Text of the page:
He went on to say, "We admired his readiness to forgive his would-be assassin early in his papacy, his commitment to evangelisation and the global Church, his promotion of peace, social justice and ecological concern, and his support for interaction and co-operation with other Christian churches and groups, including those of the Evangelical tradition.

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Despite differences between Catholics and Evangelicals, the Evangelical Alliance recognises that John Paul was committed, as we are, to credal Christianity. As such, in many instances he offered a welcome corrective to the forces of scepticism, secularism and theological liberalism, which threaten to undermine both the integrity of the Church and the effectiveness of its mission in the world.

His gifts, energy and vision will be missed both within and beyond the Roman Catholic community. The world community is the poorer for his passing. The Evangelical Alliance was a founding member of the World Evangelical Fellowship, which now has member Alliances, together representing million evangelicals worldwide. Speaking on behalf of the 75 million-strong Alliance which includes churches in countries, Rev. His travels to different parts of the world to encourage the faithful and sometimes challenge the forces of evil will remain a great contribution in a broken world which has needed strong voices for transformation.

John Paul II’s vision of family and marriage for the New Evangelization

While the Reformed leaders acknowledged that they would not agree with Pope John Paul on all ethical issues they made it clear there were some major issues where they shared the same conviction, including his general concern for human dignity, his opposition to the Iraq war, and his support of religious freedom and economic justice. The World Alliance of Reformed Churches stands together with the millions of Christians mourning his death.

We give thanks for a ministry in which, as a priest, bishop, and head of the Roman Catholic Church, he sought to bear witness to the gospel in the contemporary world. He clearly valued being with people in their circumstances, sharing in their experiences and struggles. While we may not have agreed on every social ethical stance, the papacy of Pope John Paul II has emphasized a clear stand on some major issues which are shared by the World Alliance of Reformed Churches. These include concern for human dignity in general, peace, resistance to war for example the Iraq war , religious freedom and economic justice.

We recall with thanks events such as the two days of Prayer in Assisi held 10 years apart that were organized to demonstrate a value for inter-religious solidarity for peace that had his personal stamp of leadership. Under his long papacy the World Alliance of Reformed Churches has carried out two phases of the Reformed — Roman Catholic dialogues which have brought increased understanding between the Reformed and Roman Catholic families. In addition, it was under his papacy that we held a trilateral consultation on Indulgences in which Reformed and Lutheran representatives engaged in discussion with Roman Catholic counterparts — a discussion which until then was not possible for centuries.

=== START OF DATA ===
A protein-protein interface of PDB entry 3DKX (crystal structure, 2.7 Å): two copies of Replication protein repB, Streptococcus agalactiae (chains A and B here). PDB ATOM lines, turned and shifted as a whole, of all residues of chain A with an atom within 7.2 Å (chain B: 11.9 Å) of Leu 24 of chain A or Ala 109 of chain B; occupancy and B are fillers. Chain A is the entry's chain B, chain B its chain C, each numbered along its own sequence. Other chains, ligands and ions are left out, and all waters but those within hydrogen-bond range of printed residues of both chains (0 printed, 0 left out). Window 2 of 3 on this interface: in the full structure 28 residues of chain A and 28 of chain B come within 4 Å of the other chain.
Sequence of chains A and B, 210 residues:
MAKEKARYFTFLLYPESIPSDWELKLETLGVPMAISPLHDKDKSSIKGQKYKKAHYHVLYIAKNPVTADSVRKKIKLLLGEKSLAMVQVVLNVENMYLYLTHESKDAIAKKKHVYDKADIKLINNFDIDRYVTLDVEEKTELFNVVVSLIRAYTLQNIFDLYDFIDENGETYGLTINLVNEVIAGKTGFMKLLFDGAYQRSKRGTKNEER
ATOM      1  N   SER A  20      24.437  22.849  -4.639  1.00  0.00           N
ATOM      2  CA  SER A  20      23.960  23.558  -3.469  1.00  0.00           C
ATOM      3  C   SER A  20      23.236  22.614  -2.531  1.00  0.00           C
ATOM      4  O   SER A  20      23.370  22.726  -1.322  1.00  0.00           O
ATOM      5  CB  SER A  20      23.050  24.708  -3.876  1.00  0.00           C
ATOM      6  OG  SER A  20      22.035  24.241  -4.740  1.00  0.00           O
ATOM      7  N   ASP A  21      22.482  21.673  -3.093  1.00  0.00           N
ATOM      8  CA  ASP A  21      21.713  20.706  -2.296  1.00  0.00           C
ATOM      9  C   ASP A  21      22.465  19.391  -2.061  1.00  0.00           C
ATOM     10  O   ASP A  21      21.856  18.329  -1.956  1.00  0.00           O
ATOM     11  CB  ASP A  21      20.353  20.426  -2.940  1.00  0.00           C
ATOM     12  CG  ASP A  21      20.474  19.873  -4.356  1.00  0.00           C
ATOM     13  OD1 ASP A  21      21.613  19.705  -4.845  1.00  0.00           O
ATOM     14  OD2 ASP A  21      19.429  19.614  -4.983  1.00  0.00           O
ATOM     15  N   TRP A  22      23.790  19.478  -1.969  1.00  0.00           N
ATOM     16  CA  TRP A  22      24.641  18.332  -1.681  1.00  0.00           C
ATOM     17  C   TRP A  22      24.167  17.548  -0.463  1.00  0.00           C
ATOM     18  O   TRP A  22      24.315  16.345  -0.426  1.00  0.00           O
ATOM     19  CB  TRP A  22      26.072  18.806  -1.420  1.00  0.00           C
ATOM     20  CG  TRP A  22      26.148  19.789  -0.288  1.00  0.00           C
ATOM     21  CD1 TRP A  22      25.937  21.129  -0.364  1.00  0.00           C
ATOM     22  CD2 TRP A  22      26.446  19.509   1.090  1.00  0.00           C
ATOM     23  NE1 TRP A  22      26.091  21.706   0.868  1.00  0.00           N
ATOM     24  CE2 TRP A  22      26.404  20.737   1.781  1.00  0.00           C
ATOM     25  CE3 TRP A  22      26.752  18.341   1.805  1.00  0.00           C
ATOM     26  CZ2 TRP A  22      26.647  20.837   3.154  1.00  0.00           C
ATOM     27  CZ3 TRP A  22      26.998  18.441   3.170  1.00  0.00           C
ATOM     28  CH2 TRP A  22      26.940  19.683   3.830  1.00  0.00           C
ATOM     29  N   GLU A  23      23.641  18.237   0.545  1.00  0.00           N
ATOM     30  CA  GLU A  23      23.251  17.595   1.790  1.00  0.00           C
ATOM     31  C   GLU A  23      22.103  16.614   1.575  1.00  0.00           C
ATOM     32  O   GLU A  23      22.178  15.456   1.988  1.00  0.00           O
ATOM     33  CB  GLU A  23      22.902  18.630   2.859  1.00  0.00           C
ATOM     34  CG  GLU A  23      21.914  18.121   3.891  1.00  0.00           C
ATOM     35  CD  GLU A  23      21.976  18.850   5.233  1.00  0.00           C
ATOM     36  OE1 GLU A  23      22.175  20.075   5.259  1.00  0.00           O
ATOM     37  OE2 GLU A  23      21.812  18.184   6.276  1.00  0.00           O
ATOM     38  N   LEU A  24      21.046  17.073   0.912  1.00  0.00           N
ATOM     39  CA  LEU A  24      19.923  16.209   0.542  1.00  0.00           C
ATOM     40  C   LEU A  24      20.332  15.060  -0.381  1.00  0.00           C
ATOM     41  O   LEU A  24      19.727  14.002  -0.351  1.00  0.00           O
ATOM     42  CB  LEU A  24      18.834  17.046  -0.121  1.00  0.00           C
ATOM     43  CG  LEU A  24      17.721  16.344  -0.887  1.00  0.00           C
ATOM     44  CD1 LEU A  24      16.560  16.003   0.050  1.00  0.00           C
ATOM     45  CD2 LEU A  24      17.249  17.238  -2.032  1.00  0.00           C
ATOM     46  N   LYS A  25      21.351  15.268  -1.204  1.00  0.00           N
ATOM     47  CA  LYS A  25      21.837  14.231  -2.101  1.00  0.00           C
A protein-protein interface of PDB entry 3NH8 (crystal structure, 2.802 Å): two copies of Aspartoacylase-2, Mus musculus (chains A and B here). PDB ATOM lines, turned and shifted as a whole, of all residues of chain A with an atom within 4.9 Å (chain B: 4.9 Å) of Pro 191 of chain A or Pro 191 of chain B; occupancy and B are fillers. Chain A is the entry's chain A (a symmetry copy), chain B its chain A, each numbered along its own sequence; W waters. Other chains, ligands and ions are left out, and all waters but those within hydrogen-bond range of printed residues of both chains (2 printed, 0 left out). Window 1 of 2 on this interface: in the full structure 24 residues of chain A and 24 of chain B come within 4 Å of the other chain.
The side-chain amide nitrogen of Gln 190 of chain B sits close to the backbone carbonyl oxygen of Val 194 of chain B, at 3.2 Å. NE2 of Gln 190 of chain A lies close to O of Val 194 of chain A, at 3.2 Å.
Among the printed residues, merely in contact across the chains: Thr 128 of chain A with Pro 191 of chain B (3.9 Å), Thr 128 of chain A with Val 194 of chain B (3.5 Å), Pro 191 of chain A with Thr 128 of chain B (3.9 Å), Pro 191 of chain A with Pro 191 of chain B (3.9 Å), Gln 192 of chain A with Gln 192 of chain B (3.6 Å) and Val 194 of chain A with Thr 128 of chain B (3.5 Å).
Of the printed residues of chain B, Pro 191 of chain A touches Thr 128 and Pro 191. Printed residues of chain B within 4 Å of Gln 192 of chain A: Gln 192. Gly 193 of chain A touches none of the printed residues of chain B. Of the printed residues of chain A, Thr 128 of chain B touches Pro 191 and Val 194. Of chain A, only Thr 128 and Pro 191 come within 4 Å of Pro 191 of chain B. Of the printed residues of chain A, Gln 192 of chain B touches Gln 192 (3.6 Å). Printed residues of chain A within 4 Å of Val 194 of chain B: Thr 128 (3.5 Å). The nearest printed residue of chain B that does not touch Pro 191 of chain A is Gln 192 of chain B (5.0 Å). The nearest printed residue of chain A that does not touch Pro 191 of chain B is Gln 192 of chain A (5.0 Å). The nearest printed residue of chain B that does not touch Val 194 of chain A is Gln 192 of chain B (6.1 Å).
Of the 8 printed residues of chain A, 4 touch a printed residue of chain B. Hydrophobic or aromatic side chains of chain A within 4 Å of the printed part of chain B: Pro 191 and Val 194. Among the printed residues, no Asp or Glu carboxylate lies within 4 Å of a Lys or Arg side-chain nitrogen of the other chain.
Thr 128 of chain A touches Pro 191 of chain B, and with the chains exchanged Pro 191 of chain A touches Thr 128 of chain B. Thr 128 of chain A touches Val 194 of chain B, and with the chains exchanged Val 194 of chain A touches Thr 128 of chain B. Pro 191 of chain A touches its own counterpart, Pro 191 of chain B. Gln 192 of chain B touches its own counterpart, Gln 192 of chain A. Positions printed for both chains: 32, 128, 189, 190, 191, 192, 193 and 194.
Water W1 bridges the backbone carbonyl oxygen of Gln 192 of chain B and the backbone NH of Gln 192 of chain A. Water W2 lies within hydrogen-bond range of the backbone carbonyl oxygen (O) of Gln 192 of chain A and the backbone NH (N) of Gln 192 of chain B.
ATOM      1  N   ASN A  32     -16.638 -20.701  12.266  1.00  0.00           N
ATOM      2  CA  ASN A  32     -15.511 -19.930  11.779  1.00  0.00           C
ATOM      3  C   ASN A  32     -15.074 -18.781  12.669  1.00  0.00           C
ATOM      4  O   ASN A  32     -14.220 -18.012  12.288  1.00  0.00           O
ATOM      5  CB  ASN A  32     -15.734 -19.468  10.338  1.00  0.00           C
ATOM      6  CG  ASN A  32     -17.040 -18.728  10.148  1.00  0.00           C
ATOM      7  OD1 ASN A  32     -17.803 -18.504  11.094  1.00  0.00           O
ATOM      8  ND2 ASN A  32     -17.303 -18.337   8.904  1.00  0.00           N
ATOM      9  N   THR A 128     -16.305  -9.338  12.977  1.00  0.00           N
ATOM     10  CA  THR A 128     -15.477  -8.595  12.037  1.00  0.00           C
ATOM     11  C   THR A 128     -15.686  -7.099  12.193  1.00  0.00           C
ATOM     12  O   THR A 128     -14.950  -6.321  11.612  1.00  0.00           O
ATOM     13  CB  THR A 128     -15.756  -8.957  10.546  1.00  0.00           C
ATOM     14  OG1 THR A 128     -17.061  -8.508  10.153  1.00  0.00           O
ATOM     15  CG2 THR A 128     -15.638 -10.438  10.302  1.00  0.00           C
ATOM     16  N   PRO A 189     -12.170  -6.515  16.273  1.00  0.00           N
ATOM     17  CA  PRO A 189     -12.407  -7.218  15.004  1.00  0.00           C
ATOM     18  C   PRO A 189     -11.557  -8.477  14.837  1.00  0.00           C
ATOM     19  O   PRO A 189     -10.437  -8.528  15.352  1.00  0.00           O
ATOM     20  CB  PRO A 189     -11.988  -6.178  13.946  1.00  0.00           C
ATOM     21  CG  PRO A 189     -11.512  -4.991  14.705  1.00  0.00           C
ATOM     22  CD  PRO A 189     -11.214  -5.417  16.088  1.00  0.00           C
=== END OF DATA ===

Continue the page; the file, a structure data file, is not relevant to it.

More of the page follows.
In terms of ecumenical gains during his papacy, we celebrate more than what was achieved in Reformed - Roman Catholic relationships. The Catholic-Lutheran agreement on central aspects of a doctrine that divided the church in the 16th century the Joint Declaration on the Doctrine of Justification, and his invitation to a reflection on how the papal ministry can be a ministry of Christian unity are only two examples of what we are thankful for. As we thank God for his life and contributions, we pray for the Roman Catholic family through these difficult times.

On behalf of the leadership and member churches of the World Alliance of Reformed Churches we offer our condolences as we mourn the death of a pope who has been a good leader for our world — one who knew and understood suffering, and who walked with those who suffer all over the world. World Alliance of Reformed Churches Rev. Clifton Kirkpatrick President Rev. Setri Nyomi General Secretary. With the death of Pope John Paul II the world has lost a spiritual leader and statesman of towering stature.

His courage in speaking for those who have no voice, his rock-like stand for the values in which he believed, and the tireless way in which he carried out his worldwide pastoral duties, have been an inspiration to millions. His life has left an indelible imprint on his era, and his achievements are historic.

Pope John Paul II - Transformation From 0 To 84 Years Old

Salvationists from around the world join with their Roman Catholic brothers and sisters in thanking and praising God for the life of Pope John Paul II, and pray that they may know the comfort of Christ in their hour of sorrow. The death of Pope John Paul II brings one of the Roman Catholic Church's longest papal reigns to an end and closes the last chapter on one of the most significant lives of our times. By any measure, John Paul II was one of the most influential figures on the world scene, leading over a billion Roman Catholics worldwide and exercising a significant influence on world affairs during some of the most tumultuous decades of the 20th century.

Inevitably, his death raises fundamental questions about how evangelical Christians should understand the papacy itself, as well as those who hold the papal office. Given the low level of theological knowledge and the high emotionalism of the era, many evangelicals appear confused when confronted with an event like the death of a pope. Furthermore, evangelicals are more likely to have been aware of this pope in contrast with those who held the office in the past.